where we made the appropriate substitutions $s_1, s_2, s_3$ for the sums, as well as $l_1 = b - a,\ l_2 = c - b,\ l_3 = d - c$. Moreover, the fact that the sequence $\{ x_i \}$ is ordered constraints us with $\frac {s_1} {l_1} \leq \frac {s_2} {l_2} \leq \frac {s_3} {l_3}$ (these are just means of the three parts). Now, a black magic insight allows us to make two further assumptions. First, notice that in our case, the inequality $cost(a, c) + cost(b, d) \leq cost(a, d) + cost(b, c)$ was invariant under shift of $\{ x_i \}$ (we may add the same fixed number to each term $x_i$ without changing the inequality) and we thus may assume that the sum $\sum_{l=a}^d x_l = s_1 + s_2 + s_3 = 0$. This immediately entails $s_1 \leq 0$ and $s_3 \ge 0$. If we had $s_1 = 0$, the inequality (2) would hold trivially and hence we consider only $% $.
Moreover, notice that the inequality (2) is homogeneous (it holds for $s_1, s_2, s_3$ if and only if it holds for multiples $m s_1, ms_2, ms_3$). Thus we may further assume that $s_1 = -1$. So putting our assumptions together ($s_1 + s_2 + s_3 = 0; s_1 = -1; s_2 = 1 - s_3$), the inequality (2) is equivalent to:

The given inequalities on the right immediately give the inequality on the left. Following the equivalences upwards, the quadrangle inequality is proven. $\square$

Now only one question remains - why is the Quadrangle inequality on the cost function sufficient to assert $\alpha(i, 0) \leq \alpha(i, 1) \leq \dots \leq \alpha(i, n)$?
Proof. We need to show that for all $j$ we have $\alpha(i, j) \leq \alpha(i, j+1)$. Suppose it was otherwise. Then there would be two indices $b, a$ which minimise $cost( \_, j+1)$ and $cost( \_, j)$ respectively, such that $% $. But this directly gives us two relations $cost(b, j + 1) \leq cost(a, j + 1)$ and $% $, which we can sum to obtain

$cost(b, j + 1) + cost(a, j) < cost(a, j + 1) + cost(b, j)$

This directly contradicts the Quadrangle inequality which states $cost(b, j + 1) + cost(a, j) \ge cost(a, j + 1) + cost(b, j)$. $\square$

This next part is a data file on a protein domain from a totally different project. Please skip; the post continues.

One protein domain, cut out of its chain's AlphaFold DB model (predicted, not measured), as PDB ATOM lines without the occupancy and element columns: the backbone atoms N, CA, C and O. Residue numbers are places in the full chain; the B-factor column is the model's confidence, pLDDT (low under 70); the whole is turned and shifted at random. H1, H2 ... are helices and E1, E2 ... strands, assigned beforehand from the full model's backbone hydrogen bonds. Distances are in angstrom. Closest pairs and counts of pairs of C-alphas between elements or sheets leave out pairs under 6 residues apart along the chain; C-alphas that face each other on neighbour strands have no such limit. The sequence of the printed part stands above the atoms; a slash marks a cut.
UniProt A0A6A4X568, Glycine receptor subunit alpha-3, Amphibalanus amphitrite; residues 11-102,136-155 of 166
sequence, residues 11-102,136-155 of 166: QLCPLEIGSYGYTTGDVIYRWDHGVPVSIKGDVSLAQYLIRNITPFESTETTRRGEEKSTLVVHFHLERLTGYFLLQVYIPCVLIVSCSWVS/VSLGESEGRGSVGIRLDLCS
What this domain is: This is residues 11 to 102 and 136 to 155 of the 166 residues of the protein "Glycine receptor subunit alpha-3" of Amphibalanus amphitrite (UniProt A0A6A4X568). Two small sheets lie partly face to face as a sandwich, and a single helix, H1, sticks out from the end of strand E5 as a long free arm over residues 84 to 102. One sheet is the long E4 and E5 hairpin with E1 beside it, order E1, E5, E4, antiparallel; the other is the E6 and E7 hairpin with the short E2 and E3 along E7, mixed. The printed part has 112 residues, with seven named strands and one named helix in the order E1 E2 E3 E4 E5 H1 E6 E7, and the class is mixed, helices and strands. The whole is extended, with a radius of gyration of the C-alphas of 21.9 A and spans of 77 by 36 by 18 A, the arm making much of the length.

Anyhow, how do we use the fact that $\alpha(i, 0) \leq \alpha(i, 1) \leq \dots \leq \alpha(i, n)$ to divide and conquer? In the same way as in the binary search! That is, we will check the value in the middle and then conquer on left and right. Suppose that we first compute the value $dp[i, j]$ and it is minimised at index $\alpha(i, j)$. Then for anything on the left of j, $% $, to compute $dp[i, j']$ we only need to check indices $k$ smaller or equal to $\alpha(i, j)$. Similarly, for anything on the right of j, we only need to check indices $k$ greater or equal to $\alpha(i, j)$. Notice that we can indeed compute the values $dp[i, \_]$ in arbitrary order, as they only depend on the previous row $dp[i - 1, \_]$. This reduces the runtime of our program from $O(IJ^2)$ to $O(IJ \log J)$.

Revisiting our clustering problem, we can write a faster, $O(k n \log n)$ using this.

Full source code that passes the problem at HackerRank (at the very least using PyPy 2) is below:
optimal_bus_stops.py

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# TLDR

If your DP relation of the form $% $ satisfies the Quadrangle inequality $\text{For all } a \leq b \leq c \leq d .\ \ \ cost(a, c) + cost(b, d) \leq cost(a, d) + cost(b, c)$ you can compute the values of the $i$-th row in a divide and conquer order (start in the middle, conquer on the left and right) to obtain a $O(IJ\log J)$ solution.